Food Safety, Preparation and Storage Tips
Cooperative Extension, College of Agriculture & Life Sciences, the University of Arizona

Facts about Eggs and Food Safety

A potential food safety concern with eggs is Salmonella bacteria. Eggs are perishable and must be handled with care. One can not tell if an egg contains salmonella bacteria just by looking at it because it has been found inside even clean, unbroken eggs. Avoid eating undercooked eggs or food dishes containing raw eggs and remember thorough cooking kills Salmonella bacteria.

Although the risk of getting sick from salmonella is relatively small, the infection can be dangerous, especially for the very young, the elderly and those weakened by illness. Do not leave eggs and foods that contain eggs at room temperature for more than two hours, because rapid bacterial growth can occur.

Eggs should always be kept cold to prevent bacterial growth. After buying them, refrigerate as soon as possible. Be sure to store the eggs in the carton in the main part of the refrigerator. It is not a good idea to store raw eggs in the door of the refrigerator. Use whole raw eggs within three to five weeks. Use leftover yolks or whites within four days. To freeze whole eggs, beat yolk and whites together. Egg whites can be frozen alone. Use frozen eggs within one year. Unopened cartons of egg substitute can be kept for one year.

Foods which are lightly cooked such as custards or french toast are not safe if an infected egg was used. Avoid foods made with raw, uncooked eggs like Caesar salad, homemade mayonnaise, Hollandaise sauce, homemade eggnog, homemade ice cream, and raw cookie dough. These foods can be safely prepared by substituting frozen, pasteurized eggs for fresh whole eggs or made with recipes where the eggs are cooked to 160° F. Meringue-topped pies should be baked at 350° F for 15 minutes. For egg dishes such as quiche and casseroles, insert a knife in the center. It should come out clean. Pasteurized eggs are packaged in containers that resemble a small milk carton and are available in some supermarkets in either the frozen food section or refrigerator case.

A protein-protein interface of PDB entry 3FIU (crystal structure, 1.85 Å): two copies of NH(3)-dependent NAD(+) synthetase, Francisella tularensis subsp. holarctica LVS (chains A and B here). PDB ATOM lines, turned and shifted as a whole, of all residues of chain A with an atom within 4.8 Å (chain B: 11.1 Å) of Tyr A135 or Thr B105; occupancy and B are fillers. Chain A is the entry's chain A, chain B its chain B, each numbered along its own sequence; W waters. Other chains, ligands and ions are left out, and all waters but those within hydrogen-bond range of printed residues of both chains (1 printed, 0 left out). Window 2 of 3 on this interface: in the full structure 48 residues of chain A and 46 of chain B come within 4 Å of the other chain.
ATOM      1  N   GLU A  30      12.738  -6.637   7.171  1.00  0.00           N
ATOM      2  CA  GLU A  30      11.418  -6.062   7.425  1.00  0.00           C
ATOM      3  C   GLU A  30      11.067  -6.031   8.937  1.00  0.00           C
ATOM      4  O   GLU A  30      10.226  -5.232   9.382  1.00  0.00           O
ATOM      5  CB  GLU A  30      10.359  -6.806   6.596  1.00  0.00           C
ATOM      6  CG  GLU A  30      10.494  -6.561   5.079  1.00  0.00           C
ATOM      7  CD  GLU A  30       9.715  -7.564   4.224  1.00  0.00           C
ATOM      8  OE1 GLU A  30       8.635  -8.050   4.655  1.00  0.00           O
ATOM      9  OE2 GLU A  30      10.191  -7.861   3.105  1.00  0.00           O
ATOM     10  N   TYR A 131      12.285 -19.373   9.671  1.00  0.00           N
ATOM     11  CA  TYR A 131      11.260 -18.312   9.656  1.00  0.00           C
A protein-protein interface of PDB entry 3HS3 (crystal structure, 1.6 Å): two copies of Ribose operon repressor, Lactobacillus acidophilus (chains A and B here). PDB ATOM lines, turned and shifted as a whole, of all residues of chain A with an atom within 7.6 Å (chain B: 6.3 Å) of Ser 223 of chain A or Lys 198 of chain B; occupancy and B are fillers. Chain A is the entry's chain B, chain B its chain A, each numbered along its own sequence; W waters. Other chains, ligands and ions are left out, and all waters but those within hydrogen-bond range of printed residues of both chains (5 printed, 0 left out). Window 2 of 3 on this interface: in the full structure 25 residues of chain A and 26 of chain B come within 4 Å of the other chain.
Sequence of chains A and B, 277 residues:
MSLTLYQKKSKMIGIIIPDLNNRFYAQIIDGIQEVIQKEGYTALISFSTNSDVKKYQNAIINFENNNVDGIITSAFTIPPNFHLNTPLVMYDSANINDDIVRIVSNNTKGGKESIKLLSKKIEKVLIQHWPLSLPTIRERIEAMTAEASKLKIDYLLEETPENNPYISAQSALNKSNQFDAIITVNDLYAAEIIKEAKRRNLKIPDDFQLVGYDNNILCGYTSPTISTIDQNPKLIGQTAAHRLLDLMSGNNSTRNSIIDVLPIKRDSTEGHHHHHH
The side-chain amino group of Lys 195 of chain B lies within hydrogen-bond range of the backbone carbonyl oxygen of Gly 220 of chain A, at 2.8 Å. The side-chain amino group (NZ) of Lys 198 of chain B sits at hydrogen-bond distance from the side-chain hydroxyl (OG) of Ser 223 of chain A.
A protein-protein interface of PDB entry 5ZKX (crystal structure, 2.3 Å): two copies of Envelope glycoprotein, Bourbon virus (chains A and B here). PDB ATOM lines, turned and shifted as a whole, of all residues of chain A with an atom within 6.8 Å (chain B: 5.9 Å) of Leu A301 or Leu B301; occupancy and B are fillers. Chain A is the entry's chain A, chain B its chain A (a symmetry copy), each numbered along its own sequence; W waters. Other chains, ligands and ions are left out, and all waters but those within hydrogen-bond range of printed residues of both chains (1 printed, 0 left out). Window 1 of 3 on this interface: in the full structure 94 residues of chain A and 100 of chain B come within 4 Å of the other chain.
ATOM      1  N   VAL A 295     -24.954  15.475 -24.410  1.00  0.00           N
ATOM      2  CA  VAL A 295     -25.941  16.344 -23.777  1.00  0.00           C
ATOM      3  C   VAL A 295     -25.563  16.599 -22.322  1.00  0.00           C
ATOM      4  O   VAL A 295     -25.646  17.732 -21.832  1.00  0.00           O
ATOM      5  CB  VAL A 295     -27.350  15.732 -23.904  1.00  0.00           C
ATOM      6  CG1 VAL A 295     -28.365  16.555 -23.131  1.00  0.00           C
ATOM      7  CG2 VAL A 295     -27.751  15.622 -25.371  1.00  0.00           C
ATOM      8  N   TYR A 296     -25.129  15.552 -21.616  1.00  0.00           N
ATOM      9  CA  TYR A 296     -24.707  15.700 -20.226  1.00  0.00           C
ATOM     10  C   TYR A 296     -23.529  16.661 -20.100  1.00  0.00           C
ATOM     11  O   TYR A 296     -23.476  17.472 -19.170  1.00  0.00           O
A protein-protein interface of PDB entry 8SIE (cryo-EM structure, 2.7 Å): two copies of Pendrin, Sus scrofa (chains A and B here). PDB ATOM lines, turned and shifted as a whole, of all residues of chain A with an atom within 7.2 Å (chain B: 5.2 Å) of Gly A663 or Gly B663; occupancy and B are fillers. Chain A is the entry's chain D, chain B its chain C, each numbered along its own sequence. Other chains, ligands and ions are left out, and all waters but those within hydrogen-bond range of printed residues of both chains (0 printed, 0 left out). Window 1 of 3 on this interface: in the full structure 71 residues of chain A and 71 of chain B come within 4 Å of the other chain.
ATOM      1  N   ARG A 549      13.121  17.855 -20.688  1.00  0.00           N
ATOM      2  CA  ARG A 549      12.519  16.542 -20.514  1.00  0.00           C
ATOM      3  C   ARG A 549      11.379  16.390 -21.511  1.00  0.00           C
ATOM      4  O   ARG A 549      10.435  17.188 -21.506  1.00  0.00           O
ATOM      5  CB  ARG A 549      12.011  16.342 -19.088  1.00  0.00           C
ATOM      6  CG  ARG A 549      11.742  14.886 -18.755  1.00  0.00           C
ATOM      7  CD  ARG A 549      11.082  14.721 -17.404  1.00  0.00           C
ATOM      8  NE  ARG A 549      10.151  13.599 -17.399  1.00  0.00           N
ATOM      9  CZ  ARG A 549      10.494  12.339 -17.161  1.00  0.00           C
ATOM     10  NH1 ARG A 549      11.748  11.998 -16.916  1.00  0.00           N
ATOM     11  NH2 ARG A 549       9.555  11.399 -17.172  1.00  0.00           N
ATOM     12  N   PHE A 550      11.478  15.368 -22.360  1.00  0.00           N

Eggs-even organic eggs-should be cooked until the white and the yolk are firm, not runny. Hard-boiled, firm-fried, and scrambled eggs are safe. Sunny-side up, soft cooked, and over easy eggs are not recommended. An older egg if fried is flat and runs all over the skillet. It is safe to eat if it is cooked thoroughly.

Questions often arise regarding Easter eggs. Easter eggs that are used in baskets or for egg hunts are safe to eat if they have not been kept outside the refrigerator for more than 2 hours. Eggs that are kept at room temperature more than 2 hours lose moisture and quality as well as being susceptible to bacterial growth. Hard cooked eggs can be safely stored in the refrigerator for 7 to 10 days.

Prepare eggs and egg dishes properly to prevent food safety concerns. Do not use eggs with cracked shells. When preparing foods that contain eggs, wash hands, utensils, and work surfaces that come in contact with the raw eggs.

Remember, thoroughly cook any food that contains raw eggs and avoid those foods that have undercooked eggs in them. When eggs are handled safely, they are a safe and nutritious food.

Other egg-type items like freeze-dried products, imitation egg products, and egg substitues are not presently considered egg products. However, pasteurized eggs are used to make these items. No-cholesterol egg substitutes are made with egg whites, artificial colors and non-egg additives. For For questions about these products, call the manufactuer listed on the label or FDA. Dried egg mix is a government commodity and is not available in the grocery store. It is available commercially and when reconstituted must be refrigerated and used within 7 to 10 days.

Resources:

  • United States Department of Agriculture, Home and Garden Bulletin #264. 1995. How to Buy Eggs.
  • US Food and Drug Administration, Center for Food Safety and Applied Nutrition, 1992. Food-borne Pathogenic Microorganisms and Natural Toxins Handbook. Salmonella spp-Guidelines for Cooking Eggs. http://vm.cfsan.fda.gov/~mow/chap1.html
  • Food Safety and Inspection Service, USDA, Food Safety Publication. Egg and Egg Product Safety. 1996. http://www.fsis.usda.gov/OA/pubs/eggs.pdf
  • American Egg Board. Publication E-0051.1995. Salmonella & Egg Safety.
  • Egg Nutrition Center 202-833-8850 or http://www.enc-online.org
  • USDA Meat and Poultry Hotline
    1-800-535-4555

Material written by Mary Abgrall and Scottie Misner, June 1998.
Part of Food Safety Tips, College of Agriculture, The University of Arizona
Document located at http://ag.arizona.edu/pubs/health/foodsafety/az1077.html
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